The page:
Cellphones used in the matric exam leaks cannot be traced
Share this article:
Durban - THE Department of Basic Education said it cannot tell quality assurer Umalusi about the extent of the leaks of matric papers because some of the cellphone numbers used on the WhatsApp chat group where the papers were circulated were not registered.
Basic Education director general Mathanzima Mweli said the problem was that the department only had access to 71 out of 195 of the cellphone numbers that were used on the chat group and it became difficult to trace the owners of those numbers.
The Pretoria High Court last Friday ruled against the department's decision for all matric pupils to rewrite the Mathematics Paper 2 and Physical Science Paper 2.
This was after several organisations representing matric pupils and the SA Democratic Teachers Union (Sadtu) lodged an urgent application against the department imposing a rewrite of the two leaked papers.
Mweli said that the department would not challenge the entire court judgment, but suspected that it was difficult for the court to apply its mind to all aspects surrounding the matters, let alone read all the submissions on such short notice.
“The difficulty about the judgement is that it has plunged the education department sector into an unprecedented crisis. As we said in our answering papers, that we could not determine the extent of the leak and this makes it difficult to anticipate what Umalusi’s statement will be regarding this because when we present our report we will be saying what we have been saying all along, that the leak is indeed much wider than we had initially thought."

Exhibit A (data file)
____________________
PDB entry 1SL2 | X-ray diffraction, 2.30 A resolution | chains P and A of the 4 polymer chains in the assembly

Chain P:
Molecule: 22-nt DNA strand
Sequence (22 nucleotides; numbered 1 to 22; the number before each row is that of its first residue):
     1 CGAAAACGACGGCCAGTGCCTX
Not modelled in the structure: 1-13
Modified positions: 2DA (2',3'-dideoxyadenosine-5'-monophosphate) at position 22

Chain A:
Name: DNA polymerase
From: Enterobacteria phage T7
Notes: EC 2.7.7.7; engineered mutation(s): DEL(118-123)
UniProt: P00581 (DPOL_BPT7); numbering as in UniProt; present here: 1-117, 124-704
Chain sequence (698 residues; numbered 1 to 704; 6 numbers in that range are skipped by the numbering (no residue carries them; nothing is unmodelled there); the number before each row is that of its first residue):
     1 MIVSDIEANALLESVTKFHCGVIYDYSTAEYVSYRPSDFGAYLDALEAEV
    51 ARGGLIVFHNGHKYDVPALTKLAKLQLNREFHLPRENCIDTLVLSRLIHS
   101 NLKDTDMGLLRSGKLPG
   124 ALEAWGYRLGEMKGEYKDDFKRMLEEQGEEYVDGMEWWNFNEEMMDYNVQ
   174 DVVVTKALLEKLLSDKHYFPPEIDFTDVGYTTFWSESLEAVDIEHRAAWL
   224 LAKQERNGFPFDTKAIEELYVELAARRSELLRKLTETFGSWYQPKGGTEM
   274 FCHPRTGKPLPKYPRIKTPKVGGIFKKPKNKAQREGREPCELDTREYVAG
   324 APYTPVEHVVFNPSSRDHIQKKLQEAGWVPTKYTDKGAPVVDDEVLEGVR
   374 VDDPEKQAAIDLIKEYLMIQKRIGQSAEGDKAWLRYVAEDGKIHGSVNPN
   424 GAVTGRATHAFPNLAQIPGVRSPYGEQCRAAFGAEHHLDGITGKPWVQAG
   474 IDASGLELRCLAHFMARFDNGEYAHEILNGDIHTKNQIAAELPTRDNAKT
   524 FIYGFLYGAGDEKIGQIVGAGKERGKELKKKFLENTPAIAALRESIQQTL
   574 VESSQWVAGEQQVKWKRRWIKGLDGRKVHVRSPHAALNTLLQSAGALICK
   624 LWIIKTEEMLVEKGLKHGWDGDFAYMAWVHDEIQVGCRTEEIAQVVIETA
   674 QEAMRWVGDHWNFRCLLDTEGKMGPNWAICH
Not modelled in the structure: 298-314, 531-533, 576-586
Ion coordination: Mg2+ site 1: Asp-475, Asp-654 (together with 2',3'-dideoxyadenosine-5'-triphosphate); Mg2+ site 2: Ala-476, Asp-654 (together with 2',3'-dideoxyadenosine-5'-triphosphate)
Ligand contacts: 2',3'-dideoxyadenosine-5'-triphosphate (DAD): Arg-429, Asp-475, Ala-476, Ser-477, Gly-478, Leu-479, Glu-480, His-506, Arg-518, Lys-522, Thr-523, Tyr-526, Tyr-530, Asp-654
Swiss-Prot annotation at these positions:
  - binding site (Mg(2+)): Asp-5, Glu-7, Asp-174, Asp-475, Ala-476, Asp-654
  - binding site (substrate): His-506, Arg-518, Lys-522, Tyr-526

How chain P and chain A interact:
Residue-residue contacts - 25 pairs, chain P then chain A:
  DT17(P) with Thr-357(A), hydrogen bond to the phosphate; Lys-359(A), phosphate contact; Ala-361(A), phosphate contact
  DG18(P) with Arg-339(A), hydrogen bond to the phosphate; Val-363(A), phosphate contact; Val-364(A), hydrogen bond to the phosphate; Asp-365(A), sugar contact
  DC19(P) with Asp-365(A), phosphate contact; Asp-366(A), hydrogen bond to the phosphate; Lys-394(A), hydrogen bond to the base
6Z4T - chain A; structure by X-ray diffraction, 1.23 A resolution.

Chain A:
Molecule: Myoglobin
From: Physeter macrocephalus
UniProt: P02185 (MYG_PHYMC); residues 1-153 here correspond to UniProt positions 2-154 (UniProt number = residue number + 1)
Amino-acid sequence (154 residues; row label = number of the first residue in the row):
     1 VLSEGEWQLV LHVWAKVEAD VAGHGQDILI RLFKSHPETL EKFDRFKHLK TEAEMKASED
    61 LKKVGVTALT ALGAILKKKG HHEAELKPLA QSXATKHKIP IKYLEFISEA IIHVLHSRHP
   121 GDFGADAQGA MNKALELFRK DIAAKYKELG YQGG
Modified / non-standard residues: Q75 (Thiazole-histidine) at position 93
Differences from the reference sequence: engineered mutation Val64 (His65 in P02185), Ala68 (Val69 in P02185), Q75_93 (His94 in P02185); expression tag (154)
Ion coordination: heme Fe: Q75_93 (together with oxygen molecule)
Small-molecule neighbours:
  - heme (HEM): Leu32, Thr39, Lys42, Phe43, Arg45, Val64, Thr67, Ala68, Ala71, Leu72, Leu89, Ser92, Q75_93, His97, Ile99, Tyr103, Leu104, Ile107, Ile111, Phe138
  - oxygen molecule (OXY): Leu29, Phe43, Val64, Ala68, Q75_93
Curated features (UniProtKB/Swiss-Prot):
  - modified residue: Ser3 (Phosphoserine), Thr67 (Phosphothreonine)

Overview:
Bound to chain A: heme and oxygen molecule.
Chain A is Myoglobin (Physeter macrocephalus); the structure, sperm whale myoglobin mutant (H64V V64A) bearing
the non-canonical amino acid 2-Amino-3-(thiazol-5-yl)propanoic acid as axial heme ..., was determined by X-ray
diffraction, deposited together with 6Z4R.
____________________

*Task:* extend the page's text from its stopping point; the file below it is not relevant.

Mweli said they also established that the leaking source was not only the printing company in the Gauteng province , but also the government printers. “So the whole physical science paper was leaked and it popped up in a school in Tembisa.”
“Because the extent of the leaks could not be determined, we cannot tell Umalusi about the extent of the leaks of these two papers, unlike before when we could confine the leak and get the whole district or circuit to rewrite, this time around we have been restrained by the court from a rewrite which could have been a logical remedy in dealing with this matter.
“If you do not know the extent of the leak, then the logical remedy is a rewrite, but if you know the extent of the leak, you confine the rewrite or you block the results of the pupils who are involved. "
“In this case we do not know the extent of the leak, and there is not going to be a rewrite and, as a result, the credibility and the integrity, the reliability and the fairness of the results is at stake."
Mweli said it was unfair for the matric class of 2020 when the department's analysis indicated that this class could potentially perform better than the previous year and to have this blemish on their results was unfair.
Umalusi spokesperson Lucky Ditaunyane said while they were equally disappointed with the court ruling, they however respected the court's decision.
"We will continue to support the relevant structures in the investigations going forward. At this moment, Umalusi cannot pre-empt the outcome of its own processes regarding the approval of the 2020 National Senior Certificate results because the council needs to implement all its quality assurance processes before a final decision about the credibility and the integrity of the exams can be made.“
Umalusi is expected to announce its report on the national exams on February 15.